This course is intended for experienced Fortran and ANSI C
programmers who have used serial platforms from workstations to mainframes. A knowledge of
programming vector Supercomputers would be an advantage but is not required. No prior
knowledge of programming parallel computers is assumed, but those experienced in message
passing paradigms will have a head-start in applications development under OpenMP.
This training course primarily intends to introduce OpenMP
to programmers who have no prior experience in parallel computing. As a secondary
objective, the target audience also includes those with a background in vector processing
systems, RISC workstations, or simply MPI programmers who wish to understand the OpenMP
paradigm and learn how to use it. It is anticipated that this approach complements other
approaches (1-4) to introducing the OpenMP Language Standard (5) to applications
developers. The course teaches participants how to write parallel fortran codes using the
OpenMP programming paradigm. The implementations include Shared Memory Parallel (SMP)
platforms from workstations to large SMP high performance computers. Special attention is
devoted to issues related to porting legacy code to SMP OpenMP implementations.
2 days organized as follows:
|Porting legacy code
to parallel computers
Parallel programming concepts
Models, Paradigms, and Styles
The OpenMP Paradigm of Parallel
OpenMP Language Specification
|Examples and Exercises
1 to 7
Case 8: The Princeton Ocean Model
The course is contained in a course work book format
that is intended for use in one of three ways:
- Class room presentation,
- Self-paced study,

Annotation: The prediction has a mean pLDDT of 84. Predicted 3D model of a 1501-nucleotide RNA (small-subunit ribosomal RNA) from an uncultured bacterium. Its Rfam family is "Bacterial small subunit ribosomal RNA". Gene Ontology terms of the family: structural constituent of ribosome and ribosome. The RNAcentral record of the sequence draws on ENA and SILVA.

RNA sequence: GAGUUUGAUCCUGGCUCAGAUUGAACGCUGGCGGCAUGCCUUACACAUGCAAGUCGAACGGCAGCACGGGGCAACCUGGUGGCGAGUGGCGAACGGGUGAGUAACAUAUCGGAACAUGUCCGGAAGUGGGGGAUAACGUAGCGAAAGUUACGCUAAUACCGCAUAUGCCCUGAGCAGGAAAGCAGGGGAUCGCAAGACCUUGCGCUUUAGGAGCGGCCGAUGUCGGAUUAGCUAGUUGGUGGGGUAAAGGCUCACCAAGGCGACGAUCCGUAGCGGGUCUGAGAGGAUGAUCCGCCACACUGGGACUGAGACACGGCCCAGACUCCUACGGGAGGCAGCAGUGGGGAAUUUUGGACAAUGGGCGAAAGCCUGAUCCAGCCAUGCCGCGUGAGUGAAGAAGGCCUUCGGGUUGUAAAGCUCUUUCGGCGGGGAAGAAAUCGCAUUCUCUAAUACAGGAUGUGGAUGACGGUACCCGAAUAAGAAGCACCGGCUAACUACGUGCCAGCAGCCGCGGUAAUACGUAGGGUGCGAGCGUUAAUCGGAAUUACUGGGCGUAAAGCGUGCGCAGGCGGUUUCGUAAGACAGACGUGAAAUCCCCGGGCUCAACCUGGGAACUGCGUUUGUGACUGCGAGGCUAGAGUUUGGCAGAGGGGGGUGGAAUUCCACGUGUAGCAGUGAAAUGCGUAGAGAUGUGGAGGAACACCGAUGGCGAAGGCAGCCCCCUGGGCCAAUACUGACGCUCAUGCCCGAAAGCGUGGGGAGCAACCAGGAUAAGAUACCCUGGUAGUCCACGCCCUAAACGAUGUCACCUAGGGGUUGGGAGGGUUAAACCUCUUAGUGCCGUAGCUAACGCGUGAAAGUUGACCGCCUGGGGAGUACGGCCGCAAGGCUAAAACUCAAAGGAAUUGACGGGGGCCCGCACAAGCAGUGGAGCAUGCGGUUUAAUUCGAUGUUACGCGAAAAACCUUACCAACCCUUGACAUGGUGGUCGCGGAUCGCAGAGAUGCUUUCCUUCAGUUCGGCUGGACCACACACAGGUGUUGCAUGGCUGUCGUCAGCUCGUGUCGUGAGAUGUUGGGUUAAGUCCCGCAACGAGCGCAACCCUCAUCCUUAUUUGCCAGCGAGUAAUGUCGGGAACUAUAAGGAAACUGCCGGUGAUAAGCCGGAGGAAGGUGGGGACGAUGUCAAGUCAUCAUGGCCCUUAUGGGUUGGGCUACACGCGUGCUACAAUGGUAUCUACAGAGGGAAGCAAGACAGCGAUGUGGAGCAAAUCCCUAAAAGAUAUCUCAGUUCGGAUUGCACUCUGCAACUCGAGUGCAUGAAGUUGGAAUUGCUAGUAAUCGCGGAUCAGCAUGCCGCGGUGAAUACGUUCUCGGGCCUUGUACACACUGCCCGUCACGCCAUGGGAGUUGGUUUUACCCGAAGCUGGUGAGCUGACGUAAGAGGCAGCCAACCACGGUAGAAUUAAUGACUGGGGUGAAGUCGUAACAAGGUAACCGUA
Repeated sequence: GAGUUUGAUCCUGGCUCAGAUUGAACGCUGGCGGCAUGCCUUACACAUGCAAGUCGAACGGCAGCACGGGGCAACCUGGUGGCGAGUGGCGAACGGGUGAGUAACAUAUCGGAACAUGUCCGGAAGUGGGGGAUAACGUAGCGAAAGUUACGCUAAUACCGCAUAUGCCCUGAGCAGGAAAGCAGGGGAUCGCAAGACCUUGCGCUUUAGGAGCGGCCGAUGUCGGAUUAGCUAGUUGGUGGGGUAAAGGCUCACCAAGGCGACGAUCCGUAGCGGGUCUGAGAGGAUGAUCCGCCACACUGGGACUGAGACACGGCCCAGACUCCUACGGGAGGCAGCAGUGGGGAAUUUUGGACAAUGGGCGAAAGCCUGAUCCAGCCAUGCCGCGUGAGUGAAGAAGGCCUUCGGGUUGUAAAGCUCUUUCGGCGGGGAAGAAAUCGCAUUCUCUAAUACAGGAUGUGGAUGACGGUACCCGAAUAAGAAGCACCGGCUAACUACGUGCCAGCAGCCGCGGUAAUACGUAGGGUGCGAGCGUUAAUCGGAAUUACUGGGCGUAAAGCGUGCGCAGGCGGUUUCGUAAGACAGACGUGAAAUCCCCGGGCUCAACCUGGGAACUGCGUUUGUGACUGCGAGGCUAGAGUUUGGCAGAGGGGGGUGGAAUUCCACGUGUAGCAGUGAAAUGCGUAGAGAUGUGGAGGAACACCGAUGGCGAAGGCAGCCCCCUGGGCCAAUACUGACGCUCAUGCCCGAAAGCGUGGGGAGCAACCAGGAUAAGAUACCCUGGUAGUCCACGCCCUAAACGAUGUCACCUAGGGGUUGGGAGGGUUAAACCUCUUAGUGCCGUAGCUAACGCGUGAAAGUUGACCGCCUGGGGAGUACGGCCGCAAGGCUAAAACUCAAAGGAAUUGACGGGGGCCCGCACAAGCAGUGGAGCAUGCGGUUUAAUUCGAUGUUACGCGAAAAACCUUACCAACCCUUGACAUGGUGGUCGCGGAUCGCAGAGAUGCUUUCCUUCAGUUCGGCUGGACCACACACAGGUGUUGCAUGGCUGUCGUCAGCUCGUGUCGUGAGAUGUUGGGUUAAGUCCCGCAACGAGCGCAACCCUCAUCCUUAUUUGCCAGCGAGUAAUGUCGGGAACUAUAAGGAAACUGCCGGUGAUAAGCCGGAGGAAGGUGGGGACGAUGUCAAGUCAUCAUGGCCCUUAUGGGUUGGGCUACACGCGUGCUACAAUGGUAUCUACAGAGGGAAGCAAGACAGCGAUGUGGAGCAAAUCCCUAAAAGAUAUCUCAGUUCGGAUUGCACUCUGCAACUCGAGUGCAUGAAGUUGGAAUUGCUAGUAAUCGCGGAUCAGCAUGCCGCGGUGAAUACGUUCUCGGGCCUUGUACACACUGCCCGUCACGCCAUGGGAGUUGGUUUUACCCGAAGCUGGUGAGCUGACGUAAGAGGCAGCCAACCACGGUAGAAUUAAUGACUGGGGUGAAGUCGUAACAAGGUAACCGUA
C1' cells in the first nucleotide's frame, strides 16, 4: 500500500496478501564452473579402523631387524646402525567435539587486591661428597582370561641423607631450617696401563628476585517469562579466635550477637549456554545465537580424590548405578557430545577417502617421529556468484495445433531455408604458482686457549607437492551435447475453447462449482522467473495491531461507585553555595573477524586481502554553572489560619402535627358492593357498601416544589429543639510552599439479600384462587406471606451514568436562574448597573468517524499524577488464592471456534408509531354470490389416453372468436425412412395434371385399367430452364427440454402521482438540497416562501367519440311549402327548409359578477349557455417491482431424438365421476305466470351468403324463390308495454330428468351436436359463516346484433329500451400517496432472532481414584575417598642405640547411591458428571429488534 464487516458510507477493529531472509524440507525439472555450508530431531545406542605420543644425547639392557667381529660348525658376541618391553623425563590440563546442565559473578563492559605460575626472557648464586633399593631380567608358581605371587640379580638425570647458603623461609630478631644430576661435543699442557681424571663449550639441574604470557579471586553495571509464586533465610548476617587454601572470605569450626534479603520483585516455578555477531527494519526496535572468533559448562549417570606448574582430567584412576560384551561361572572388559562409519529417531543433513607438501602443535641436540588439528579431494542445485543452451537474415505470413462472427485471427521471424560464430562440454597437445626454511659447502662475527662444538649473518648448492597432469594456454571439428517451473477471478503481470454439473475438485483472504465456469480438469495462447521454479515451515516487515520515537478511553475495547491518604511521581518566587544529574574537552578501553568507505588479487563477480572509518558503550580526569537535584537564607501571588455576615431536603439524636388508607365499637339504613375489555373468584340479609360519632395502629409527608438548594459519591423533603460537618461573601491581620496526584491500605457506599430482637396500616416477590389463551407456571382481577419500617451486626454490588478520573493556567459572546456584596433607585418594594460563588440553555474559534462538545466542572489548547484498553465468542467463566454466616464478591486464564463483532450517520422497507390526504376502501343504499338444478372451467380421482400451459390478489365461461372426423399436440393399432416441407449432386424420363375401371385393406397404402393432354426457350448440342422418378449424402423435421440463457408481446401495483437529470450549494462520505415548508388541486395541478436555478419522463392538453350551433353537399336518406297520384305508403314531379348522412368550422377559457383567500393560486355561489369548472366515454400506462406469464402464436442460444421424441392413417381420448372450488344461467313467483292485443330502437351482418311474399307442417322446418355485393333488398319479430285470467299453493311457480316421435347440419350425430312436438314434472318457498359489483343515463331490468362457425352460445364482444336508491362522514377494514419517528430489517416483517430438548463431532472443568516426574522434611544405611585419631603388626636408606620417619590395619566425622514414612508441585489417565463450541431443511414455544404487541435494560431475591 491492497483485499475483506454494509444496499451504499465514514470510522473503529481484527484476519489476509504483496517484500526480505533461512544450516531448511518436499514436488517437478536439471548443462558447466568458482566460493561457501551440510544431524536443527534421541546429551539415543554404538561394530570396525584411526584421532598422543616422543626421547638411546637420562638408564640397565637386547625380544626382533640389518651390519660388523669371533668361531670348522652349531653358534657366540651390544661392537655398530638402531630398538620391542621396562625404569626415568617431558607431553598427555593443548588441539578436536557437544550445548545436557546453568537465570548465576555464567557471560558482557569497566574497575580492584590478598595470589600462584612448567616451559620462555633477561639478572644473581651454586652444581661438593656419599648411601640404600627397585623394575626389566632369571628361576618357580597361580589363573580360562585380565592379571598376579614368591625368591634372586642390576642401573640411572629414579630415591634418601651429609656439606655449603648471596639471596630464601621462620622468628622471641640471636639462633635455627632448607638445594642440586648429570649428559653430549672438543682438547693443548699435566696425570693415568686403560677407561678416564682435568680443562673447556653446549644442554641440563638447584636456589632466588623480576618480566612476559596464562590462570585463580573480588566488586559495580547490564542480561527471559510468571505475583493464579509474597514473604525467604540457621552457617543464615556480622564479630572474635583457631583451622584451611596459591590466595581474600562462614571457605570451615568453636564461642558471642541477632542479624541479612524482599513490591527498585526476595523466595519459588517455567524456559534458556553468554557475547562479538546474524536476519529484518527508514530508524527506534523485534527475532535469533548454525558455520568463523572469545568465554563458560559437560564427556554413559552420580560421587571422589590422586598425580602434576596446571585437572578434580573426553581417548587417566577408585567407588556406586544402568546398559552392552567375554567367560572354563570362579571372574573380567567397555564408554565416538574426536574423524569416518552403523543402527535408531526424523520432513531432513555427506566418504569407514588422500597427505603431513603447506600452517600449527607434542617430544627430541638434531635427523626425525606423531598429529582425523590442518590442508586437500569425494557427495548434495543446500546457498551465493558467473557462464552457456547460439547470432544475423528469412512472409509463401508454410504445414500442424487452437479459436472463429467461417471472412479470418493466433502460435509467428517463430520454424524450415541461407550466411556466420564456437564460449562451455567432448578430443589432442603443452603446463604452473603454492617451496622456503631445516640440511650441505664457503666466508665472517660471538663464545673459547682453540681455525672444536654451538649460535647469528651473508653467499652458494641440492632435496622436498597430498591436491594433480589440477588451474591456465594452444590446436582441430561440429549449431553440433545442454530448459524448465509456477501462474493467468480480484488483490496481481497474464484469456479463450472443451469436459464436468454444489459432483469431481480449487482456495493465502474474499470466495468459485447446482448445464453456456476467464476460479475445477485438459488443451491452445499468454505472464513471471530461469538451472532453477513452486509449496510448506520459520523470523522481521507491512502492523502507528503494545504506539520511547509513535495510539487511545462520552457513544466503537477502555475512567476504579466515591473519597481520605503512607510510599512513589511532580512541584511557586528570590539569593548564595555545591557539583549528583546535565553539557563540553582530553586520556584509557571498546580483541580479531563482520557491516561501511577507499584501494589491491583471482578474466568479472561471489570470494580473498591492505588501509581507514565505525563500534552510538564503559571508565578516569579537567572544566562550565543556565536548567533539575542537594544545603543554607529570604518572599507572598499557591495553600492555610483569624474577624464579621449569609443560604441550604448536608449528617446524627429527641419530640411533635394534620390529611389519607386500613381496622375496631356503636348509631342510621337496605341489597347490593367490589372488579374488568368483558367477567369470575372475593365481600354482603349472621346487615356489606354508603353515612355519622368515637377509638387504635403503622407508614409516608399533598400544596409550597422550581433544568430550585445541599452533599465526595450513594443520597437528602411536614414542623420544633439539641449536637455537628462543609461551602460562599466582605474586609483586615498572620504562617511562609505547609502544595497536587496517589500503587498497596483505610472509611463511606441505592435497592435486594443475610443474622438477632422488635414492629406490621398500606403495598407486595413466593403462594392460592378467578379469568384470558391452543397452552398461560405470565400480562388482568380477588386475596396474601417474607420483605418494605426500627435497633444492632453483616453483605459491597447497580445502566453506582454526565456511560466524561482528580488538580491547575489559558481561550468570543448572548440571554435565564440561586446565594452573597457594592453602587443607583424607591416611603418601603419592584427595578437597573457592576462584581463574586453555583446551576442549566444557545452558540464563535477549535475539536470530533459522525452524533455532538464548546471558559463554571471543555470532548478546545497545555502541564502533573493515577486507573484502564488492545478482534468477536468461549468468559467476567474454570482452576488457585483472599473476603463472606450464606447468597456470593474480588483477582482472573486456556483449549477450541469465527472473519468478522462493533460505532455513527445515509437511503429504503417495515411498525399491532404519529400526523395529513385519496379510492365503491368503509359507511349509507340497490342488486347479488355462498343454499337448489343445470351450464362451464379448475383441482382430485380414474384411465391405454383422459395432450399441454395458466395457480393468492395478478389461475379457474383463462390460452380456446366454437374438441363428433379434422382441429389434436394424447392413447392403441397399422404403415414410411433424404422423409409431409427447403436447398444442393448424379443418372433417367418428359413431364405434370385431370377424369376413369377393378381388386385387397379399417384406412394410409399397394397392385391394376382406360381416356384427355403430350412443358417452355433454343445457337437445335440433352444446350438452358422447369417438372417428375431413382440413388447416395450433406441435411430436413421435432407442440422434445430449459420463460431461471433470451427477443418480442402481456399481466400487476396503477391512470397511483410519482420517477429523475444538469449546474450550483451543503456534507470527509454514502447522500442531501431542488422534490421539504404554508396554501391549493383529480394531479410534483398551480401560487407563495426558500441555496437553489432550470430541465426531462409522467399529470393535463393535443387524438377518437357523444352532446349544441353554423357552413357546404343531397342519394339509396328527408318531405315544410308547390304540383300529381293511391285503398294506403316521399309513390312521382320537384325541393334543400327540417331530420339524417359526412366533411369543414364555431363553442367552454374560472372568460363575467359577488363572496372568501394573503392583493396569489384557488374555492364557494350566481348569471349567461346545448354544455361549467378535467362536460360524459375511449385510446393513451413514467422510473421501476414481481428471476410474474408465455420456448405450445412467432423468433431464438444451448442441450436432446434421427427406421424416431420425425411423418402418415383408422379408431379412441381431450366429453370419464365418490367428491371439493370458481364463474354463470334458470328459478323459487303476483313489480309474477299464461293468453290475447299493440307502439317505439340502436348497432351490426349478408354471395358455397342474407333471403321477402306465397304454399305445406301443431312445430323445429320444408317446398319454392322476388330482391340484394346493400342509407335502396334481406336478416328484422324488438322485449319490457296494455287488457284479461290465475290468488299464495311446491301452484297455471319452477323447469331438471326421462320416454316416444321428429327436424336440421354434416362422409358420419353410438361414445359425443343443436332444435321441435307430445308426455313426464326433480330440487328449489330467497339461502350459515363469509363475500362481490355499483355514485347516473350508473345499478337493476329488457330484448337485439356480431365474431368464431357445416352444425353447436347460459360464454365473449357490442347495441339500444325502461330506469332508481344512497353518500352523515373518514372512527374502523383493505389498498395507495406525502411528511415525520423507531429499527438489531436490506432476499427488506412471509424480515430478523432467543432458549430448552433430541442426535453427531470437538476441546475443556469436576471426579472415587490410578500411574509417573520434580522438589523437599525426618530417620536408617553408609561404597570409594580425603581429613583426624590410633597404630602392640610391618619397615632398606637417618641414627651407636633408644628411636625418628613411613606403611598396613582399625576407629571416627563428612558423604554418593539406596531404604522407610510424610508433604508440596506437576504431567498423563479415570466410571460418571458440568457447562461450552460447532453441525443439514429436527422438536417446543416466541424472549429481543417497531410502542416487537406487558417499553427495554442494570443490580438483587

- As a reference.
For options (a) and (b) the course workbook is accompanied
by a syllabus.
Some fundamental design principles in developing the course
material and work book are:
- Orderly build-up of knowledge of parallel language paradigms
and hardware before entering into the details of OpenMP.
- Separation of the description of how to use the OpenMP
language from explanation of parallel work scheduling, data dependencies, recurrences, and
- Separation of the discussion of OpenMP directives and
clauses and the itemization of the directives and clauses in simple comprehensible
- Providing examples and case studies that can be immediately
compiled and executed on an OpenMP host system, and also compared to MPI equivalents.
The workbook includes all source code, sample input,
output, and make files needed to compile and execute all programs discussed in the text.
Review of Sections:
The training workbook is arranged into ten Sections
described as follows.
- Porting Legacy Code to Parallel Computers. This chapter
reviews developer perceptions of parallel programming, considerations for legacy codes and
how to look for parallelism in them. Also covered are guidelines for porting to SMP
computers, typical parallel performance problems and some lessons learned in SMP
- Parallel programming Concepts. This chapter starts from
the basics by describing SMP architectures and parallel performance (with two case
studies). Then issues such as memory management, synchronization, and parallel work
scheduling are described, the latter in generic pseudo-code examples (6). The chapter
concludes with a detailed discussion of data dependencies and recurrence relations, with
emphasis on what code constructs inhibit safe parallel code. In conclusion, some
parallelization strategies and common parallel programming errors are itemized.
- Models, Paradigms, and Styles. This chapter briefly
previews hardware models, parallel program paradigms, styles, and language models. Some
discussion is presented of the relative merits of HPF, MPI, and OpenMP. Two language
models (MPI and OpenMP) are compared for the classical pi program (7).
- The OpenMP Paradigm of Parallel Programming. This
chapter introduces OpenMP with an overview and description of the execution model. From